In many ways, you and I have been handed a jersey as well. It may not have a number, but it has some blood stains. People like Paul and Timothy, maybe a mom or a dad, maybe a youth pastor or a maybe college friend have worn that jersey. As those who have received God’s grace and are being strengthened by it, our calling today is to pass that jersey on to the next generation.

The jersey of faith that was handed to me has been worn by some incredible individuals. Many of those heroes I only know of by photos or stories shared with me by family. Many others have gone on to the heaven to receive their reward in heaven. Still others serve the Lord here with me on earth.

The blood stained jersey of grace I received includes my grandparents, Charlie and Alice Henley; my parents, Bob Whitley and Alice Rickerson; my brothers, Rhett and Chuck, and my sister, Mona. That list also includes my father and mother-in-law, Wayne and Doris Goodwin, and my wife, Vonda. More members of this elite group include my mentors Bob Barnes and Harry Lucenay; many seminary professors like Joe Cothen, Chuck Kelley, Macklyn Hubbell, Lewis Drummond, Jim Minton, John Harris, and Calvin Miller. There is a list of coaches and teachers who passed on their jersey of faith to me. Then there are my dear friends Buddy Gray, Jimmy Stewart, John Thweatt, & Ron Ethridge. Wow, the list goes on and on and on.

Take a moment to think of those who passed on their jerseys of faith and grace to you. Give thanks for their witness and example. If you would, like take a minute to share the name of one or two people who passed their blood-soaked jersey of faith to you for you to experience.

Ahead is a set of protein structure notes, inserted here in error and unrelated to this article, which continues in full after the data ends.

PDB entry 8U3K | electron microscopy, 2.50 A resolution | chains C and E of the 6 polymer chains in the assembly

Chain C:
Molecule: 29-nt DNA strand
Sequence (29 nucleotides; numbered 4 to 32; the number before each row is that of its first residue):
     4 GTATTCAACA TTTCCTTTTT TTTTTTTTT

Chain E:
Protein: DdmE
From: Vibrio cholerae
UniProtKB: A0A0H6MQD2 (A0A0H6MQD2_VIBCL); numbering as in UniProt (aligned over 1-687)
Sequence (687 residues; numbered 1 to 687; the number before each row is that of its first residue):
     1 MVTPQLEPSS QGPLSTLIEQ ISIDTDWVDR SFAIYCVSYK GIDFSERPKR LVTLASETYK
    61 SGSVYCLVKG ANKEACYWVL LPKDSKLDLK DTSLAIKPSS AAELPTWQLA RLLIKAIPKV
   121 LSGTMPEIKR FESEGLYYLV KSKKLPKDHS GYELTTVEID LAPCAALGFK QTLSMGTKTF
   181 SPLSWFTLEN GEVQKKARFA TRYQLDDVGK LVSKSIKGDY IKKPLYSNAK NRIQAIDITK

Now that’s a REAL Coach

Someone called me last week to say that my blog about Coach Bob Finley had been downloaded to the blog. I am not sure who posted it, but apparently they felt like others needed to read my remarks.

While surfing the Hoover Forum blog I discovered Joe Erhman’s webpage, For those of you who do not know, Joe Erhman is the coach Jeffrey Marx wrote about in the book Season of Life: A Football Story, a Boy, a Journey to Manhood.

Many of you will recognize this book as a Father’s Day gift suggestion I made two or three years ago.

For those of you interested, take a look at this video clip and compare Joe Erhman to what is coming out of some of out area high schools, and then you tell me who you would want coaching your son:

(click here for video)

Now that is a real coach.

There is no question in my mind who I would want my son play for. Joe Erhman is a special man, and I am confident the boys he coaching will become successful men in life.


JUST ONE MORE at a Funeral